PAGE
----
Arians had sprinkled his pixie dust on a no-name quarterback before. When he was the passing game coordinator at Mississippi State in 1978, he was searching for a starting quarterback in the preseason. Then, during an August practice, he saw the team's kicker, Dave Marler, throw a textbook-perfect spiral to another kicker. Arians immediately went to work on him, the sculptor massaging his lump of clay.
The two spent hours performing the "goalpost drill." Each would stand 10 yards away from the goalpost, and Arians would order Marler to throw the ball as hard as he could over the crossbar and into his arms.
"It simulates throwing over the linebacker and in front of the safety," Arians said. "It's a throw you have to be able to make."
Marler earned the starting position. When Mississippi State faced third-ranked Alabama that October, Marler injured his quad kicking in pregame warm-ups. He limped up over to Arians. "Coach," he said, "I can stand still and throw it."
The Bulldogs had been a wishbone team, but Arians quickly drew up several shotgun-spread plays that incorporated elements of the wishbone. Scribbling the new plays on sheets of paper, he schooled his players moments before kickoff.
What happened? Marler set a school record by throwing for 429 yards. The Crimson Tide pulled away late to win 35-14, but Marler, operating out of the shotgun spread for the rest of the season, suddenly became golden-armed. He lit up the SEC, and in December, the former kicker was named a first-team all-conference quarterback.
Twenty-five winters later, another long-shot quarterback flashed like a streaking comet across the football landscape.
"Everybody needs a guy that believes in him, and Bruce made me believe I could do anything," said Holcomb. "When it came to X's and O's, Bruce made his money by designing play-action passes that could really hurt defenses. Even today, he'll play-action teams to death. But what sets Bruce apart is that he can get you to do things you didn't think you were necessarily capable of. And it's all because he really cares about you, and, in return, you want to make him proud."
They needed to talk.
It was the spring of 2007, and Arians had just been promoted from wide receivers coach to offensive coordinator of the Steelers. Arians did not have a good relationship with fourth-year quarterback Ben Roethlisberger—"He thought I yelled at the wide receivers too much," Arians said—and so Arians invited Big Ben to his house at Reynolds Plantation in Georgia for a few rounds of golf.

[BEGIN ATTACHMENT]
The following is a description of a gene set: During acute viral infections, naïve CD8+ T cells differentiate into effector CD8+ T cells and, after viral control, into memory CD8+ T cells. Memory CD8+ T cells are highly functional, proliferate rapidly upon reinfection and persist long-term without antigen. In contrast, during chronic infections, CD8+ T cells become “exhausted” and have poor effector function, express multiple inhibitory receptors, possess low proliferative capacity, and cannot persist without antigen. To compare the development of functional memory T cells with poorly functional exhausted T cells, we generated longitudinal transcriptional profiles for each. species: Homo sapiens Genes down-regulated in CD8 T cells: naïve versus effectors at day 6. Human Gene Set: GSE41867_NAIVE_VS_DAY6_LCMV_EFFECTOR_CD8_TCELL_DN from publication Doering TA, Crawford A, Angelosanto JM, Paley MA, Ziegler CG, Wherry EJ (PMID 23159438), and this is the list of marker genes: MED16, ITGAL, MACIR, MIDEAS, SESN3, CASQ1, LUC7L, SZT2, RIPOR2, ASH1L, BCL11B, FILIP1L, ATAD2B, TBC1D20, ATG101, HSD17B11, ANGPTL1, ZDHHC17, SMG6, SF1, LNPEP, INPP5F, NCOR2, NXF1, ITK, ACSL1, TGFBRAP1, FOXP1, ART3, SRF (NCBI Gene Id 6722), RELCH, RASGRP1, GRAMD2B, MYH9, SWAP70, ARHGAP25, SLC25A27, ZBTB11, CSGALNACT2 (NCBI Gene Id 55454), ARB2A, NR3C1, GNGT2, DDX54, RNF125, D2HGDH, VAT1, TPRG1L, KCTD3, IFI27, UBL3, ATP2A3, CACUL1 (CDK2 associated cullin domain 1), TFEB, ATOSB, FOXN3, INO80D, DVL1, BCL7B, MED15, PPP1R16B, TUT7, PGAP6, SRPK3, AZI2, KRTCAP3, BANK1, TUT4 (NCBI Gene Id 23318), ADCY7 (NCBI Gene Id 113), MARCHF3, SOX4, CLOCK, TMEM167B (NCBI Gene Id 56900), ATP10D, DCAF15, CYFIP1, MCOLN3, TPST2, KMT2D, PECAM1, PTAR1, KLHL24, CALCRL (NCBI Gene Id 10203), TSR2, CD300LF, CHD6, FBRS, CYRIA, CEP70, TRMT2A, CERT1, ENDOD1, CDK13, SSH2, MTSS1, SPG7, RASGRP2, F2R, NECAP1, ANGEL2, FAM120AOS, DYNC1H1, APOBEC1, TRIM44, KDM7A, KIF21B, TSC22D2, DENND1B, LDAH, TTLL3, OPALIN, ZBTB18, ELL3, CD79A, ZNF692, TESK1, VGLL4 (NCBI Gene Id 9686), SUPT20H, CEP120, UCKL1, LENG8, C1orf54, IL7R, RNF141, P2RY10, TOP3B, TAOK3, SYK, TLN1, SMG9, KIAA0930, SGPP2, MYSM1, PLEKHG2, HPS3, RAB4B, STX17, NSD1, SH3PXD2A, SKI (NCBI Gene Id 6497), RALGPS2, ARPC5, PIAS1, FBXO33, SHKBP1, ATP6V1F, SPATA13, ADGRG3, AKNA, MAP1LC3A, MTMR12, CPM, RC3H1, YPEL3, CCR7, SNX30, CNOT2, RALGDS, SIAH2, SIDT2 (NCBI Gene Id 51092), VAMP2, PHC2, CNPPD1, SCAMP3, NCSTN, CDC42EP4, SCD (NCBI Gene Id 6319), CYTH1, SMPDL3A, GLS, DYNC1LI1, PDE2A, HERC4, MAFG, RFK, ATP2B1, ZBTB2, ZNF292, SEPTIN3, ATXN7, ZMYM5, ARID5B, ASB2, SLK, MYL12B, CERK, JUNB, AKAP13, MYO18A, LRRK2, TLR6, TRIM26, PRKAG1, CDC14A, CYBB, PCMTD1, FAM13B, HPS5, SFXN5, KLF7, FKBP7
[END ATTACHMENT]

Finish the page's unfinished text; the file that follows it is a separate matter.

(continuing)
Away from football, Arians is as easygoing as a Sunday afternoon drive. In 1970, Virginia Tech assistant coach John Devlin handpicked the laid-back Arians to become the first white player to room with a black player in school history.
Arians didn't think twice about breaking this segregation barrier; his closest friends in his old neighborhood in York had been black. On his peewee football team, the towheaded Arians even earned the nickname Whitey from the black players.
At Tech, Arians and his new roommate, James Barber, became close buddies; they hung a sign on their door that read, "Salt and Pepper Inc." By the time Arians was a senior, he and his wife, Christine, whom he had started dating in the ninth grade, babysat Barber's twin boys, Ronde and Tiki, the future NFL players.
"Bruce can talk street with anyone, and if he needs to, he can be the most intellectual guy in the room," said New York Jets head coach Todd Bowles, who played for Arians at Temple in the mid-1980s and was his defensive coordinator at Arizona in 2013 and '14. "Because of his unique background, he can reach absolutely everyone on a football roster, and that's the key to building chemistry and building a winning team."
Arians knew the key to reaching Roethlisberger was winning his trust. "Ben lost his mother when he was young, and that was hard on him," Arians said. "I never want to be a father figure to my quarterbacks. I've got my own kids. I want to be the cool uncle you'd like have a drink with."